Dec. 22 2014 06:01 PM

Joaquin Hernandez trades drumsticks for samplers

cumbiamachin
Photo by Ana Brown

Joaquin Hernandez has spent most of his adult life behind a drum set. As a teenager, he started playing in punk group Chicken Farm and opened for bands like The Dead Milkmen and Green Day. Since then, he's provided the rhythms for a variety of eclectic bands, including The B-Side Players, reggae fusion group Sol Power and salsa band Agua Dulce.

After 25 years as a musician, however, Hernandez's career came close to ending altogether. During a recording session with Agua Dulce, his hand mysteriously seized up, leaving him unable to play drums. What he didn't realize was that this unexpected affliction had long-term ramifications.

"My right hand just got stuck, and I couldn't use it anymore," he says in an interview in Chicano Park, against the sounds of a salsa band performing on the park's central stage. "The doctor that diagnosed me said I would never play drums again. That just ended it all for me."

Hernandez was ultimately diagnosed with a condition called focal dystonia, which is a neurological disorder that causes involuntary muscular contractions. Because of the physical limitations that the condition imposes, Hernandez couldn't continue performing the way he had been. Yet, he wasn't ready or willing to give up playing music. 

Though holding drumsticks was no longer in the cards, Hernandez began to explore the idea of transitioning into electronic music. He was still able to use his fingers freely, and he discovered a MIDI-controlled electronic percussion instrument called the Zendrum, which allowed him to play beats live without getting behind an acoustic drum kit. And in 2010, Cumbia Machin was born.

Hernandez, a Chula Vista native, had already been performing cumbia—a style of Latin dance music with origins in Colombia—as a member of Agua Dulce. Likewise, it's a style of music he heard often, growing up in a Mexican family. 

"It's something at every family party—everybody's always listening to it," he says.

With an entirely new approach, and a new set of instruments at his disposal, he saw possibilities in taking the sound of cumbia into new, experimental territory.

"With all the other bands, especially the last band… we were playing salsa," he says. "There's a whole dance, but it's pretty complicated. Cumbia music is different because it's easier to dance to. When we would play in the salsa band, we would do some cumbias, and everyone would get up and dance. And it was around that time that I was hearing a lot of DJs experiment with electro cumbia.

"Cumbia music has always lent itself to be able to experiment," he continues. "I just do what I do and see what comes out."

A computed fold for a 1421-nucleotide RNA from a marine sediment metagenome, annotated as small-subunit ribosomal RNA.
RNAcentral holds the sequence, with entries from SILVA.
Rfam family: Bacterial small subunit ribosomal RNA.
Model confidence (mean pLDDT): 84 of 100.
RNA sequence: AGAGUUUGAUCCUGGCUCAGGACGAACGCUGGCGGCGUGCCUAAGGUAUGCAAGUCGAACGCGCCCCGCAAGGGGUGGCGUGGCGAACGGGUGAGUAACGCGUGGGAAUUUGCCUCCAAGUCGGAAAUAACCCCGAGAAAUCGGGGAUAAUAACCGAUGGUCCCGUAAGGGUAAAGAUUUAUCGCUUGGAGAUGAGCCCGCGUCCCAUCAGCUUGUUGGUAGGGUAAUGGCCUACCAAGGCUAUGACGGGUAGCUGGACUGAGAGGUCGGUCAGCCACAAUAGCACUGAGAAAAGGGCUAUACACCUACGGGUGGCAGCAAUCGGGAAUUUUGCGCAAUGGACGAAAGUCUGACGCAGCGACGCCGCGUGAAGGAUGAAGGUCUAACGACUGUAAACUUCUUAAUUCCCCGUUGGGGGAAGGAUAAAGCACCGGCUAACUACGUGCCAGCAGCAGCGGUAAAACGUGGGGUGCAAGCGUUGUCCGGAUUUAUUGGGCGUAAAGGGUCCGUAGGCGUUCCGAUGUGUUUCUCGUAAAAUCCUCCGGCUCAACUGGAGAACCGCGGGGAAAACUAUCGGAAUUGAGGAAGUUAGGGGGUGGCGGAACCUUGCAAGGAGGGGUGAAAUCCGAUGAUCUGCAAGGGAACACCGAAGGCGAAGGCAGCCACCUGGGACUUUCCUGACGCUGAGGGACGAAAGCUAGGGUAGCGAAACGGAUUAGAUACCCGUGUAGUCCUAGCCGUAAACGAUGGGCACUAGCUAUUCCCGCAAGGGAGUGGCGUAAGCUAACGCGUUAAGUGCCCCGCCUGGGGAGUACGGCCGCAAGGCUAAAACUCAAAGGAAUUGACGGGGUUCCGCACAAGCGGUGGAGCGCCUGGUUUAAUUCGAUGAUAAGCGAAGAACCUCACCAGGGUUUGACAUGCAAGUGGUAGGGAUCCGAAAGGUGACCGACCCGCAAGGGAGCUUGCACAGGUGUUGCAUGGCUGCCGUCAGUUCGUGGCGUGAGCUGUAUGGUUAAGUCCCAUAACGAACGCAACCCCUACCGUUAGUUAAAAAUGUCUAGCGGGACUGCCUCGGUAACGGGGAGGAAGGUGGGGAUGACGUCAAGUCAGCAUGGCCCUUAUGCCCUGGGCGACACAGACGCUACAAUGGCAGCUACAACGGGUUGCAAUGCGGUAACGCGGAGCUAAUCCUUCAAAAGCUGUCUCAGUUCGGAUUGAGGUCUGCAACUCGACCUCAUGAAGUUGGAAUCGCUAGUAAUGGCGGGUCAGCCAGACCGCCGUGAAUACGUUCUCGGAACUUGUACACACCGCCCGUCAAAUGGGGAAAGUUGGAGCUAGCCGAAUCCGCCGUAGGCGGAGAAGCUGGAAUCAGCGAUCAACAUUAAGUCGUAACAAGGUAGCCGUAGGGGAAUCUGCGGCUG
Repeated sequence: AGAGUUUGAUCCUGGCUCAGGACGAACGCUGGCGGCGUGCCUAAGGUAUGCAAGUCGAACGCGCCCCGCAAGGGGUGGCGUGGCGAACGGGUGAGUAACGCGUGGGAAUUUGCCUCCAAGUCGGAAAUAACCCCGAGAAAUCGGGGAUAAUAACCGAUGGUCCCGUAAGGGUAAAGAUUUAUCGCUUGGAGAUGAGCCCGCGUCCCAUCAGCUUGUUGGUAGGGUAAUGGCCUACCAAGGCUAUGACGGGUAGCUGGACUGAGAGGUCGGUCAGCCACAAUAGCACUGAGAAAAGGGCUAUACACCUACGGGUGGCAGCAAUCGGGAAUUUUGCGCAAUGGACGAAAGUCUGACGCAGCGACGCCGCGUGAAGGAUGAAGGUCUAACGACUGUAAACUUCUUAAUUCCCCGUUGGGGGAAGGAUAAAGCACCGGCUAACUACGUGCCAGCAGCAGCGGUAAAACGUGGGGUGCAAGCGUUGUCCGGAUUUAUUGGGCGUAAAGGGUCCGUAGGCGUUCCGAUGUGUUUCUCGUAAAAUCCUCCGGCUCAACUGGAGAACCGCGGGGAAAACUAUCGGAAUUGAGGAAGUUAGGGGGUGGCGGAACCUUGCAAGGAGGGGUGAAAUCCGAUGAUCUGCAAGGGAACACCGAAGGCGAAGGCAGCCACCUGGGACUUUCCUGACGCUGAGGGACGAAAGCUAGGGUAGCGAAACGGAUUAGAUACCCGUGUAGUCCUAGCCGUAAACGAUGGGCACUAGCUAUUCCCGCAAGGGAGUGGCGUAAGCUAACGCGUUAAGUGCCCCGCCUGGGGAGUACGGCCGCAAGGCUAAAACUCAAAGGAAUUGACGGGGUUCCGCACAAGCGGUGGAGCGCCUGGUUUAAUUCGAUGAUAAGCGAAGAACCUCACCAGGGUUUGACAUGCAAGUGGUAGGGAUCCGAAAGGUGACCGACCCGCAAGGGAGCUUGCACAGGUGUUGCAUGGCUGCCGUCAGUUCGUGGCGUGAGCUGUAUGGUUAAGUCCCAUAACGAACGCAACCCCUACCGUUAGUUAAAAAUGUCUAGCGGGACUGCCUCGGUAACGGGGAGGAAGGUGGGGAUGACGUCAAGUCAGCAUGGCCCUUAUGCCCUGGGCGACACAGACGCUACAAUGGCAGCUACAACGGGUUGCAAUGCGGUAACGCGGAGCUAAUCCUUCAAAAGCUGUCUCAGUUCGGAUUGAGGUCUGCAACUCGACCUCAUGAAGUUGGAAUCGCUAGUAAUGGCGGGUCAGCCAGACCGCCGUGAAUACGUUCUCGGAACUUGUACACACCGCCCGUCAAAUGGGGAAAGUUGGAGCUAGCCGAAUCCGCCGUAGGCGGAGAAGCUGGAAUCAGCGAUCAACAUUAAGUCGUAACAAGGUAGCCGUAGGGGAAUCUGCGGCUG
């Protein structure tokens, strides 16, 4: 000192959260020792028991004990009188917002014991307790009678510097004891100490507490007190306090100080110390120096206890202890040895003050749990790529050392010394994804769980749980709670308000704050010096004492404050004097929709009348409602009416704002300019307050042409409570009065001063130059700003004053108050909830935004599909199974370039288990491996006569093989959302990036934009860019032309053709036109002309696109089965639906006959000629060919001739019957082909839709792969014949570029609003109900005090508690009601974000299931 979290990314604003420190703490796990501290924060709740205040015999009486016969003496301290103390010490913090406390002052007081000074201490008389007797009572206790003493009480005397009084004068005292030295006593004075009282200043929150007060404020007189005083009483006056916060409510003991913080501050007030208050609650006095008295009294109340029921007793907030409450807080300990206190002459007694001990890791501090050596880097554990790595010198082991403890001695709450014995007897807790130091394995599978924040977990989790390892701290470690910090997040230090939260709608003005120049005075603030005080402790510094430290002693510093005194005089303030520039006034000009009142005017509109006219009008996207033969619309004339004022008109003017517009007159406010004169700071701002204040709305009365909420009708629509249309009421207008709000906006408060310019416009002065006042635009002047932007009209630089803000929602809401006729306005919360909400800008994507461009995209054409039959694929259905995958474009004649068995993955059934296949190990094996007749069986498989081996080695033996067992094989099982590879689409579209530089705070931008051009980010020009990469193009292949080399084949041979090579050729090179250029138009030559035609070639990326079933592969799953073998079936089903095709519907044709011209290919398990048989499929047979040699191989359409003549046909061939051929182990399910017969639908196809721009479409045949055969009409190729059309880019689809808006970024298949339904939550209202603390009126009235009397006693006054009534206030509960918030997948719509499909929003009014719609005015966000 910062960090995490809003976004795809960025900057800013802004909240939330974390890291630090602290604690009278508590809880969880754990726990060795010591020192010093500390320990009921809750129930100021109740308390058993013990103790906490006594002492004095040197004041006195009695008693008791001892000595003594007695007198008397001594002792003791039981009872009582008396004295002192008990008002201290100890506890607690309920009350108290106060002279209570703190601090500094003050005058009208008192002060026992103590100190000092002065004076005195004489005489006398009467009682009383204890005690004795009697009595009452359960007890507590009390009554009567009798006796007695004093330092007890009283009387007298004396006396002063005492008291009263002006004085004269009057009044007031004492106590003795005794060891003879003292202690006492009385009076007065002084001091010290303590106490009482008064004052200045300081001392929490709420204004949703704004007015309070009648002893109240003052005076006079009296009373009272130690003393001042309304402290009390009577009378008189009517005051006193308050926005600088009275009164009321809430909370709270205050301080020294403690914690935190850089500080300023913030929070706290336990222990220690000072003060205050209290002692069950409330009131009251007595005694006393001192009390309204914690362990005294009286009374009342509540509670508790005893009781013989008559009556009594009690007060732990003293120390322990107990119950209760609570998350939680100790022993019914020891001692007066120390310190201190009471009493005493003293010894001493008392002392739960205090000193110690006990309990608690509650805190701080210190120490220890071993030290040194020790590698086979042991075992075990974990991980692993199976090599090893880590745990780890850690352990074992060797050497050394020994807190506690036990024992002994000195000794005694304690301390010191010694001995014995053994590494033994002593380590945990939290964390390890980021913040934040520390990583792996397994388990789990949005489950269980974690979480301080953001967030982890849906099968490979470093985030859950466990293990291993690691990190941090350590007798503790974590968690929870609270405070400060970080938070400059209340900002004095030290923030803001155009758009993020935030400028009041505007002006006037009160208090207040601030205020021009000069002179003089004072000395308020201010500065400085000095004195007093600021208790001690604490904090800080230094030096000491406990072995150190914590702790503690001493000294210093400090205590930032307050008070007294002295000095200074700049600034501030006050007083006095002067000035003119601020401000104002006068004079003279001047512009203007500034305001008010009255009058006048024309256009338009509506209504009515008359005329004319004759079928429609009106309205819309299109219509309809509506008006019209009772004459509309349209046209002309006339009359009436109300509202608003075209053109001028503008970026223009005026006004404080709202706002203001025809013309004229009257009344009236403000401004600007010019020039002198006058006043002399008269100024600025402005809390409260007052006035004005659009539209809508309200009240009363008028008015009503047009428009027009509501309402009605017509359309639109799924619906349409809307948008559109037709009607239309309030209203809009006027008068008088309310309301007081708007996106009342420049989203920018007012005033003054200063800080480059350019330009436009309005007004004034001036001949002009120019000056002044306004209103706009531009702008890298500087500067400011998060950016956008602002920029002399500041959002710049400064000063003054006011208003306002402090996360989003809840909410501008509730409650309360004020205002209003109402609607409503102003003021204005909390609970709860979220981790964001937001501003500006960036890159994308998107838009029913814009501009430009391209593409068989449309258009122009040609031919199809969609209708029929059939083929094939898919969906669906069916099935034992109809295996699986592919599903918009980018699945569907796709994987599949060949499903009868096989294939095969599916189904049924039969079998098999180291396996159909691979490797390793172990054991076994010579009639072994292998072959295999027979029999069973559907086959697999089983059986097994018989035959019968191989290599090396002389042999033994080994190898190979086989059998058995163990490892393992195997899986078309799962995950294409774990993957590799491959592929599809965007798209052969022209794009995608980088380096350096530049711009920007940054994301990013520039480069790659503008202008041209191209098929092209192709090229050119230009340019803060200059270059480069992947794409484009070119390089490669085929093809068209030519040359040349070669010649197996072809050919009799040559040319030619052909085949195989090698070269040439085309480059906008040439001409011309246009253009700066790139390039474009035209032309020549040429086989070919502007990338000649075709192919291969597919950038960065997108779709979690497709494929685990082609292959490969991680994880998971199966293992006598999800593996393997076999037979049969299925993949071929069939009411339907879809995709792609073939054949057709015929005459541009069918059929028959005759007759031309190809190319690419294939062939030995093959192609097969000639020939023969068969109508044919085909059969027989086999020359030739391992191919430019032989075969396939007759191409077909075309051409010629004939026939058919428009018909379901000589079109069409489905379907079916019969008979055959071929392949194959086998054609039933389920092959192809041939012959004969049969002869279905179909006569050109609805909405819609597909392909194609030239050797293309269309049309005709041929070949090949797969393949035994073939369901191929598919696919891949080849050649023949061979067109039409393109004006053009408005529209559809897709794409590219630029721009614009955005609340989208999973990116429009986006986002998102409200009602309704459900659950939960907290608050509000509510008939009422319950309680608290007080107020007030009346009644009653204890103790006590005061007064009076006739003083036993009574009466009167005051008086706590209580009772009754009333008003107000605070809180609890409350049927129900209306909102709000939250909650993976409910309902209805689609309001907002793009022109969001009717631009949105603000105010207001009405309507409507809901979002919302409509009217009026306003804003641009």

The music of Cumbia Machin is anything but traditional. In fact, his debut album, Esuper Cumbia, which was released in 2012, covers a pretty broad range of styles and sounds, all built upon a solid foundation of pulsing, persistent cumbia beats. A track like "Puro Feeling," for instance, features elements of dub, with its echoing percussive sounds. Meanwhile, "Dubstep Cumbia" is more or less exactly what it sounds like, juxtaposing throbbing, wonky synthesizer bass lines against more conventional accordion touches. And "Rock the House" offers up a fun mix of distorted guitar riffs and vocoder flourishes. 

As familiar and comfortable as Hernandez is with playing with the conventions of cumbia, he admits that making the transition to electronic music hasn't been without its challenges. He was able to glean some knowledge from his younger brothers, who use samplers to make hip-hop beats. And from there, he explored how to use different instruments and devices, as well as figure out the best applications for them in his music. After a couple of solo shows as Cumbia Machin, Hernandez let go of some of the initial worries about putting aside acoustic instrumentation. Though, he does admit that he still faces the kind of challenges that adopting new technologies can bring.


Cumbia Machin plays Dec. 31 at Kensington Club

"Electronics is a whole different thing," he says. "With the drum, you don't need a PA system. If the power goes out, the drums still continue. So, with all this electronic stuff, I had to learn how to program synthesizers and MIDI. I got the hang of it, but there was definitely a huge learning curve going from a drum set to all these electronics. I'm still afraid of power going out. It's a nightmare."

Hernandez is the only permanent member of Cumbia Machin, though he sometimes performs with conga player Paul Lopez and saxophonist and flautist Pete Ortega. And, for now, all of the songs are instrumental, though Hernandez says he's open to incorporating vocalists in the future.

Whatever new stylistic permutations are in store for Cumbia Machin, they are born of an intense passion for music and an unwillingness to let an otherwise devastating setback get in the way of pursuing that passion.

"I could have just sat at home and said my drumming's over. But that would have been too hard for me," Hernandez says. "I had to find a way. 

"Never give up, because you never know—something's gonna happen."


Email 
jefft@sdcitybeat.com or follow him at @1000TimesJeff

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